and see people outright dismissing an article about making things more accessible
Because accessibility is no longer the flavour du jour.
First we had the era where you were a shite designer if you used Flash
Then we had the era where you were a shite designer if you used tables
Then we had the era where you were a shite designer is you didn't pass HTML validation tests
Then we had the era where you were a shite designer if your stuff wasn't accessible
Then we had the era where you were a shite designer if you didn't use AJAX
Then we had the era where you were a shite designer if you worked on anything other than phone apps.
Well, that's what's sad, I guess. Of the entire list of things in your comment, "accessible" is the only one that's timeless—it's a general design/development principle and not tied to a specific technology.
Agree, but I think all this just follows the money. There was a period where there was a lot of money to be made selling accessibility to companies with dusty websites, now the money is made selling apps to them.
This article isn't about discrimination in design. My dad has profound dyslexia, but he isn't exasperatedly yelling at his colleagues at work that they need to write everything in Comic Sans at 16pt on green stock. He sure as hell isn't calling everyone else around him selfish assholes because they don't.
There are appropriate font choices for someone with dyslexia to use. If Comic Sans is the one this person finds to be the best fit for her, she should speak with her professor about getting an exception or finding a solution that can satisfy everyone. We don't need to start using an inappropriate font like Comic Sans because some people with dyslexia find it to be easier to read. There is no discussion on that subject. To accommodate those users, we find an appropriate design solution, we don't just slap some bullshit on it because one dyslexic college girl who has clearly done no research on designing for dyslexia finds it to be easier to read than other fonts that come with most computers.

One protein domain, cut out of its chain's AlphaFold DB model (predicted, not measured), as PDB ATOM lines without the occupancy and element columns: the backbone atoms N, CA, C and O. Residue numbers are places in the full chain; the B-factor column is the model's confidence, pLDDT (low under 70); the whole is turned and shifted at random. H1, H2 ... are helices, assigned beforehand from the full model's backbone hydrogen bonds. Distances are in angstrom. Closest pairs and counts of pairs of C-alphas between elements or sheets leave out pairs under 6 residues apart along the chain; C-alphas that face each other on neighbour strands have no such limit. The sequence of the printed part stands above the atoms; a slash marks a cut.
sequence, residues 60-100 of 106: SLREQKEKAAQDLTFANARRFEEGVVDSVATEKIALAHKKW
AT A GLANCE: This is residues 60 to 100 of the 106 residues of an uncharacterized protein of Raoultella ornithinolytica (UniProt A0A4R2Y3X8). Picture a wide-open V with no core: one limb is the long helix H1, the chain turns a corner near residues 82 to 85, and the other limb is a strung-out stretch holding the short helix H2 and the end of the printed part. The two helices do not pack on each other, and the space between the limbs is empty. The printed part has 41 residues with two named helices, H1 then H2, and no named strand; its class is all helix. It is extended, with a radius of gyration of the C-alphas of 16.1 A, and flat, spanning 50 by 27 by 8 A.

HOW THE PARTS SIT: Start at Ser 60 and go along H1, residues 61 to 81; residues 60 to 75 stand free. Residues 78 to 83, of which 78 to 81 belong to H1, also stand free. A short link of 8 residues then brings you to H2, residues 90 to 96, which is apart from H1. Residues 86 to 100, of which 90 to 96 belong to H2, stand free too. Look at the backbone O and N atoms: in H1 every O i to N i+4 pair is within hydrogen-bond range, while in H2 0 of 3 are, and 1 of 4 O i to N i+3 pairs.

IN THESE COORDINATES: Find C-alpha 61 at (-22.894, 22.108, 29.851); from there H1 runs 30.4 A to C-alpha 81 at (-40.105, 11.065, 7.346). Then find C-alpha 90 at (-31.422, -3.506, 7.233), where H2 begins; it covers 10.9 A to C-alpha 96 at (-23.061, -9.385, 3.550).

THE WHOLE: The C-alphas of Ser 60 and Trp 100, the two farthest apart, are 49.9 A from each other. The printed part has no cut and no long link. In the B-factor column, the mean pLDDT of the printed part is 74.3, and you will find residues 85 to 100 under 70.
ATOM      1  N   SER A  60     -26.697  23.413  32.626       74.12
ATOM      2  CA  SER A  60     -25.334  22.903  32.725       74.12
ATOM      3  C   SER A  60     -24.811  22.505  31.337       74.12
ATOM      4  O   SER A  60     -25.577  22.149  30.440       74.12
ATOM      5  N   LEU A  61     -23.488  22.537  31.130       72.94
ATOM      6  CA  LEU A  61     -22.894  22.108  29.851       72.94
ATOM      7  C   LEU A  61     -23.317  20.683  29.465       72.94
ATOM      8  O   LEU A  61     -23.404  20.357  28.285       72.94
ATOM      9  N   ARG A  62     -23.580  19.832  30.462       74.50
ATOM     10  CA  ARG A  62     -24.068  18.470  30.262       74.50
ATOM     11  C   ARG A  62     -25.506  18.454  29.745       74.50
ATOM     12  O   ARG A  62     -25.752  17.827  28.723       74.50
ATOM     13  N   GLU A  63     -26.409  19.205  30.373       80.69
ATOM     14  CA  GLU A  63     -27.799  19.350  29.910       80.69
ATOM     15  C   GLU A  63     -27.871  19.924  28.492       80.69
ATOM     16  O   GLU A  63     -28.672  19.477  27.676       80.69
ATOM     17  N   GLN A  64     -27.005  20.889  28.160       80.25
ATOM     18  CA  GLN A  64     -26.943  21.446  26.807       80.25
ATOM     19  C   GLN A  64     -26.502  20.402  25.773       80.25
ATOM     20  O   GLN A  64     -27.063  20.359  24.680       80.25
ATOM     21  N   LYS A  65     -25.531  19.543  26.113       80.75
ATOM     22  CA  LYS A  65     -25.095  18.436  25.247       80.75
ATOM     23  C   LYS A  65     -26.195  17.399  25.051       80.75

In fact, the writer of this article did do a little bit of research on the subject and decided that she needed to severely misrepresent the British Dyslexia Association to make it seem like Comic Sans is a preferred choice. She says:
Comic Sans is one of a few typefaces recommended by influential organizations like the British Dyslexia Association
In reality, it's one of the few typefaces they recommend for use based on fonts that come with Microsoft Office. Of course, our article writer completely ignores the fact that they don't even know whether or not font choice plays a significant role and actually lean towards it not being that important for people with dyslexia.
We asked dyslexia forum members. Only a few people responded. So it may not be a burning issue for most dyslexic people. On-screen and print preferences may differ. A DSA Assessor noted student preference for 1.5 line spacing. It is likely that line length, line spacing and font size are just as important.
Either way, being told that I need to "get the fuck over myself" because I think Comic Sans is used inappropriately in most contexts is fucking ridiculous. There are enoughdamnarticles written about this subject that don't suggest we are all pieces of shit for hating a poorly designed font that isn't even that good for dyslexia.